"We have great demand from different investors, high net worth individuals, [and] sovereign funds," El-Said added, referring to interest in state-owned stakes in businesses.
"There is a lot of appetite [for] the Egyptian economy. I think, definitely, the stock market is at its best now," says Minister of Planning and Economic Development, Hala El-Said, on the sidelines of the World Economic Forum in Davos, Switzerland.
"We have great demand from different investors, high net worth individuals, [and] sovereign funds," she added, referring to interest in state-owned stakes in businesses.
Egypt continues to look for ways to attract foreign investments and currency as it takes a step back from the economy, pursues privatization to pull in funds, and deals with the EGP’s recent devaluations.
In terms of the EGP’s fall against the USD, El-Said believes that it is a temporary issue and that the government is taking necessary measures “in the liberalization of the exchange rate and in rationalizing the foreign component of expenditure that [Egypt has], and also in terms of offering the right investment climate to ensure the influx of foreign exchange coming from FDI”.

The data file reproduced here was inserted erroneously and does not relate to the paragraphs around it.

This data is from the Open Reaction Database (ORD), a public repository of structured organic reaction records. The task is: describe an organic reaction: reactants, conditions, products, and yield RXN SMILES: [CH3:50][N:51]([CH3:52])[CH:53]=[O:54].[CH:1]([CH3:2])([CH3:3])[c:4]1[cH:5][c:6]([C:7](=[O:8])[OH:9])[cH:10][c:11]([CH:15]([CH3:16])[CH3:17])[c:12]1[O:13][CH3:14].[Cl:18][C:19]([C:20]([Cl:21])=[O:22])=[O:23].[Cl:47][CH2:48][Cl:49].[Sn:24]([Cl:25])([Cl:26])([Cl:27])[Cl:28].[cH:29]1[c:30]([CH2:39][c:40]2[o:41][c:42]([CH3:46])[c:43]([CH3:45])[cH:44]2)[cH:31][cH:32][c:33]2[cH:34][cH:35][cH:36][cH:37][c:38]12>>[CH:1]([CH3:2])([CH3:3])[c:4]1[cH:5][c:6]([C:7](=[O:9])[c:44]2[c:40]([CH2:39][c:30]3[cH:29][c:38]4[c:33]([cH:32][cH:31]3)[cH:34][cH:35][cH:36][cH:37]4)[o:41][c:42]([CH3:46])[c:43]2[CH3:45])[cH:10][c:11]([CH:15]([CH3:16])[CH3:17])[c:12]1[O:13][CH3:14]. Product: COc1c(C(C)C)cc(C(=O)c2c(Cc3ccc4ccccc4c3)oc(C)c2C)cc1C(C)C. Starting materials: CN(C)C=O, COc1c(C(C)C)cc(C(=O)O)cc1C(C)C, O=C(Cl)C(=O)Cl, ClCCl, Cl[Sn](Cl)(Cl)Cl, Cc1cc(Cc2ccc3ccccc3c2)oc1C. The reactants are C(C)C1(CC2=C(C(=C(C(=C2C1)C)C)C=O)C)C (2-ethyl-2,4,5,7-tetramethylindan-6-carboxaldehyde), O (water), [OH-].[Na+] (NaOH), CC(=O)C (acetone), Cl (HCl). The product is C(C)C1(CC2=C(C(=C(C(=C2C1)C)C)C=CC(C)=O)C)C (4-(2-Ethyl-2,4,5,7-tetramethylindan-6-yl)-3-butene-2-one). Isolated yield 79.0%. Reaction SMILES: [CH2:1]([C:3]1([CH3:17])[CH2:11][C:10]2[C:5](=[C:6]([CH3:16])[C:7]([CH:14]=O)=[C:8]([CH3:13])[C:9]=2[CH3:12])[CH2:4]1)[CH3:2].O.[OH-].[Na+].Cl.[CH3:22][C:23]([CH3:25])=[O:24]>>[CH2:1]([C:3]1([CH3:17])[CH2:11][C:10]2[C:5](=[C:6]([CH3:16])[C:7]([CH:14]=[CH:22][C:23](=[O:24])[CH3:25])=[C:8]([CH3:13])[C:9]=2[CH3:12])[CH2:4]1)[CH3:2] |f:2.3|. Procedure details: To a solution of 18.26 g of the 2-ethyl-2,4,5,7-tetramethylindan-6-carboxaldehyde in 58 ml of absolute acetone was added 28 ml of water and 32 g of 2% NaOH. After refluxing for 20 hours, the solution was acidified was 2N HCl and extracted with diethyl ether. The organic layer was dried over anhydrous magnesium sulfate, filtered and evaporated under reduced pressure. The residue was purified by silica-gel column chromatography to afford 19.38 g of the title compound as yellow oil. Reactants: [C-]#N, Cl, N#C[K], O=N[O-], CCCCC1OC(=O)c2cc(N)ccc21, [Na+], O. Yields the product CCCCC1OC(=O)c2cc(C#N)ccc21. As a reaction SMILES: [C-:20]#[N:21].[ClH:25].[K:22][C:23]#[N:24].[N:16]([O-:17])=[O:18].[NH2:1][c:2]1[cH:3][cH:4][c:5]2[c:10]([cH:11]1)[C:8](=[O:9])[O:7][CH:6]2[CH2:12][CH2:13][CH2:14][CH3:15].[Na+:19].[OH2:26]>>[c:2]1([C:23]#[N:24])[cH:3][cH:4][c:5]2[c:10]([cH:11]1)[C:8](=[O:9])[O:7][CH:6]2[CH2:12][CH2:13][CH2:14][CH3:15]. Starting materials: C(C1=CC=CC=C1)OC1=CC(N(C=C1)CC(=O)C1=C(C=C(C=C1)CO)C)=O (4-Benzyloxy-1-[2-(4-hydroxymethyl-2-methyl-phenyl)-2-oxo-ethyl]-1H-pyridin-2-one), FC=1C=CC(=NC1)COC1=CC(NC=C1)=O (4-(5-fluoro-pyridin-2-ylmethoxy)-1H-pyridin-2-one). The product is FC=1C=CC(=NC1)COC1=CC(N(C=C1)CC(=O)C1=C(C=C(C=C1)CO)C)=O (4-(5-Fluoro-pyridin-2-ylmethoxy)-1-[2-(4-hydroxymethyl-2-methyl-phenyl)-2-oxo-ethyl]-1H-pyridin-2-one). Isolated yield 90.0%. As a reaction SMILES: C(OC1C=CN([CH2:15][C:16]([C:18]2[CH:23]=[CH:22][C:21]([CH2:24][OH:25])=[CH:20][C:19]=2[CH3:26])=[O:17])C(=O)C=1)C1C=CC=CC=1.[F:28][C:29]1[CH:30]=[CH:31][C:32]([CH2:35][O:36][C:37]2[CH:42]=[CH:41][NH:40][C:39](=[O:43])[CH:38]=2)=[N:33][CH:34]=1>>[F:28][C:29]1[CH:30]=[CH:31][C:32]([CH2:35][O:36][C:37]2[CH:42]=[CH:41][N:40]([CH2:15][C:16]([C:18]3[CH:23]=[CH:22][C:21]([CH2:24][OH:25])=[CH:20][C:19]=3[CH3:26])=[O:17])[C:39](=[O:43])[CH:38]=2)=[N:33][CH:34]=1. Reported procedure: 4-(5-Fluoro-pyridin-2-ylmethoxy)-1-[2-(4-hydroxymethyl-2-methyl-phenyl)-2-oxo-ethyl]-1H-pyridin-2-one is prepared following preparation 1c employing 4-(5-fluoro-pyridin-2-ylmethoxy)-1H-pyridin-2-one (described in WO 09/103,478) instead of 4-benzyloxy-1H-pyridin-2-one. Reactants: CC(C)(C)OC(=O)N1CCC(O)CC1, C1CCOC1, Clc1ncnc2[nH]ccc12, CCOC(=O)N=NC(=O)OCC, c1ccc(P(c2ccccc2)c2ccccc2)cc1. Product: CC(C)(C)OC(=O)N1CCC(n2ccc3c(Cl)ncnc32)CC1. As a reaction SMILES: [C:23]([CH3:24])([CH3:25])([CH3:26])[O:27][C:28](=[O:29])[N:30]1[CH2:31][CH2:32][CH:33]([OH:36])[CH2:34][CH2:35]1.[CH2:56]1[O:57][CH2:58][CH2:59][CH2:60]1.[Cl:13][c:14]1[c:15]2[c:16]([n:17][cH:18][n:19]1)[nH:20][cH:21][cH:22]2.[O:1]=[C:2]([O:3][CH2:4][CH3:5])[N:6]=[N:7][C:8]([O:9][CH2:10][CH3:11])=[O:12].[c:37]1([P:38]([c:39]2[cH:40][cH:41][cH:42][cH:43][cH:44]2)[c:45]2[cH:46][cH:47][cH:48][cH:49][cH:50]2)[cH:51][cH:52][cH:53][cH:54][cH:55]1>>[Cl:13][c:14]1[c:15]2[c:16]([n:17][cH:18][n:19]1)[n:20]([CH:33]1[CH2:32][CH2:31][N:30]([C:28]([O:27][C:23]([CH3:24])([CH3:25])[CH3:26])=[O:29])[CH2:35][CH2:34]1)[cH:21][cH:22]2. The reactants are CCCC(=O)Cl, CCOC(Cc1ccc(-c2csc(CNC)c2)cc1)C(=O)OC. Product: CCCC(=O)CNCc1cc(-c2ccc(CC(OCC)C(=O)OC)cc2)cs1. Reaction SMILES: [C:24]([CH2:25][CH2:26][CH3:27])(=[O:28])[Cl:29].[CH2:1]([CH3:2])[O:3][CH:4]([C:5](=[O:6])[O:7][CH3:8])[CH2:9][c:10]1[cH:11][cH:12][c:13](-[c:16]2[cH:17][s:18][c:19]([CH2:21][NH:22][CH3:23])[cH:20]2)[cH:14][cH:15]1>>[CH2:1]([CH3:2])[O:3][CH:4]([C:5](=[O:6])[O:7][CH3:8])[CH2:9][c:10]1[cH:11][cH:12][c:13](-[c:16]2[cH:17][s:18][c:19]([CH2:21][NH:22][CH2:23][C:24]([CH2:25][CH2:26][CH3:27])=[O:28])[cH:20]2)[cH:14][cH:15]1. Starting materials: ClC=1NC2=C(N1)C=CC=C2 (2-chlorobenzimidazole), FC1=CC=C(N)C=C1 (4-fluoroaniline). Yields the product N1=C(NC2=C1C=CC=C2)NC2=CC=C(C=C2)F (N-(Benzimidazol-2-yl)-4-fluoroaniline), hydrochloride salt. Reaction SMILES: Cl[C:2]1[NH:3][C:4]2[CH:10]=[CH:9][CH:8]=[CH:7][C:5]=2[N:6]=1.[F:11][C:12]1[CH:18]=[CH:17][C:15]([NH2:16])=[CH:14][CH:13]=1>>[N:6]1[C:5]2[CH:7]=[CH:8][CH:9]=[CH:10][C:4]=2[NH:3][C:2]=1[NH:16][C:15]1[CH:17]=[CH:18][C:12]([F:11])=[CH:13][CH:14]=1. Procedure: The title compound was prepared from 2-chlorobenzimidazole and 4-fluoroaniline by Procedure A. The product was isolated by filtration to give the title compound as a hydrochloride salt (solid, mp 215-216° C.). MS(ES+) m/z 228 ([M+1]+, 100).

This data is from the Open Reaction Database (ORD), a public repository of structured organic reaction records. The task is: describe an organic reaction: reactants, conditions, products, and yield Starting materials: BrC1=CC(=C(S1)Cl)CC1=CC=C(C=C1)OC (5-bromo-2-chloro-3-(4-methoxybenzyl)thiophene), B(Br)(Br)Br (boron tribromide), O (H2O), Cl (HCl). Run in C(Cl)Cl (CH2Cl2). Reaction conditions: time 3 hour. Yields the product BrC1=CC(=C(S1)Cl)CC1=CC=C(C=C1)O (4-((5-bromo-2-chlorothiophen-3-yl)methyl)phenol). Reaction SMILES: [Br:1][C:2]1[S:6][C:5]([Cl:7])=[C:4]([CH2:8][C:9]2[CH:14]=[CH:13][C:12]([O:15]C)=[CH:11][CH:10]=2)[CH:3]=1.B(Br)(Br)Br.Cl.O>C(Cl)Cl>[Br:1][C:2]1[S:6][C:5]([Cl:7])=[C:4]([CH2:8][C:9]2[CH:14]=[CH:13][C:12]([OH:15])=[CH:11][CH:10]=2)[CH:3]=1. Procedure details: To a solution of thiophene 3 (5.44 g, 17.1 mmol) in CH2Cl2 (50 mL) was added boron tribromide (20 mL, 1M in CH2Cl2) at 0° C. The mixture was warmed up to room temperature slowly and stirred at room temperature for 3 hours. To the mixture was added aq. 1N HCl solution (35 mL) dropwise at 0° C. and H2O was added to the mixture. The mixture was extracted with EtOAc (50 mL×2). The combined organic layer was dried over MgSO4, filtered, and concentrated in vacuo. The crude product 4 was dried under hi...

After last week’s sharp depreciation, Egypt received $925 million in its local foreign exchange market, with the central bank calling it a positive improvement for the exchange rate in the country.
The Egyptian pound has lost nearly half its value since March 2021 after being allowed to devalue in jumps, and inflation accelerated to 21.3% in December, its highest for five years.
In September 2022, El-Said announced the launch of the government’s pre-IPO fund as part of the government’s efforts to privatize more businesses. In Jan, the government finalized the State Ownership Policy which explained which sectors the state was looking to exit or reduce its ownership of. Further privatization of the economy is part of the conditions for the $3 billion IMF loan that Egypt recently received.